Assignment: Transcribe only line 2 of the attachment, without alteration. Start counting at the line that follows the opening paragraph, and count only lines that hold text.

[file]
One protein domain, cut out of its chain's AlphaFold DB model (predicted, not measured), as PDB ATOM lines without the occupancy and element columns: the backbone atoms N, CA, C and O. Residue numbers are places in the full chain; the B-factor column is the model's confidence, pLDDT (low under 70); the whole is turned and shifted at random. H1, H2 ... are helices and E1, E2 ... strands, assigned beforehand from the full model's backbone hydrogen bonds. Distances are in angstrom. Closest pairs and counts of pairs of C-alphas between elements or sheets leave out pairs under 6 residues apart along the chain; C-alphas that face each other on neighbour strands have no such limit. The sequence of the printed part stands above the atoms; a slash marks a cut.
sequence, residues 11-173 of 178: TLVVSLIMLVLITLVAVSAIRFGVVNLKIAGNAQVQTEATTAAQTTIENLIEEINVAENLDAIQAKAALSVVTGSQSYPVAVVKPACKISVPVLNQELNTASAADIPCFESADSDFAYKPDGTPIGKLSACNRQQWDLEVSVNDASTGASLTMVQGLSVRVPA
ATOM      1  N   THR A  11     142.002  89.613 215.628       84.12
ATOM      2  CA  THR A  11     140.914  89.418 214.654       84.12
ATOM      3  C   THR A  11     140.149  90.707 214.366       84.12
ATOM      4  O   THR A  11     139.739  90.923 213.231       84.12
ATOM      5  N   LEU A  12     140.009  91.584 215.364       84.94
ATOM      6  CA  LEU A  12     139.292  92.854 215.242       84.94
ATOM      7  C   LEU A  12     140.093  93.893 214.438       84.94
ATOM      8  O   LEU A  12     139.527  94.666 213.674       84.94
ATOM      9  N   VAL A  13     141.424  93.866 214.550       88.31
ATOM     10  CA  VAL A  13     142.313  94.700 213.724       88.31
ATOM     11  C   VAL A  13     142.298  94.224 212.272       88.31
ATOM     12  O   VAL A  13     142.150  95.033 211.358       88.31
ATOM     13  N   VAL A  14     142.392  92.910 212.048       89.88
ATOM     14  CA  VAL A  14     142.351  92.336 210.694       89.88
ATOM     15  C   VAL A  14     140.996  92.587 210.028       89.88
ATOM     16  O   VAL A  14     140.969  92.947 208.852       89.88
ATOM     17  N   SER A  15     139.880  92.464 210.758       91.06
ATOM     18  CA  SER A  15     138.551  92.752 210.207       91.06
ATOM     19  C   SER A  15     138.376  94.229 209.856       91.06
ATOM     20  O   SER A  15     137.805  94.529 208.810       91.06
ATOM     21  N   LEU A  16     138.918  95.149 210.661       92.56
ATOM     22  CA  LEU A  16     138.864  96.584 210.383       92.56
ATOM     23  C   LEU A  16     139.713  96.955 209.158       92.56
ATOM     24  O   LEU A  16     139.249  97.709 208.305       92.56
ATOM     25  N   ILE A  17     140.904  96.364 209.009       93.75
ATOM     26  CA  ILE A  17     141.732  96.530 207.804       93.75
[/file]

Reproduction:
ATOM      1  N   THR A  11     142.002  89.613 215.628       84.12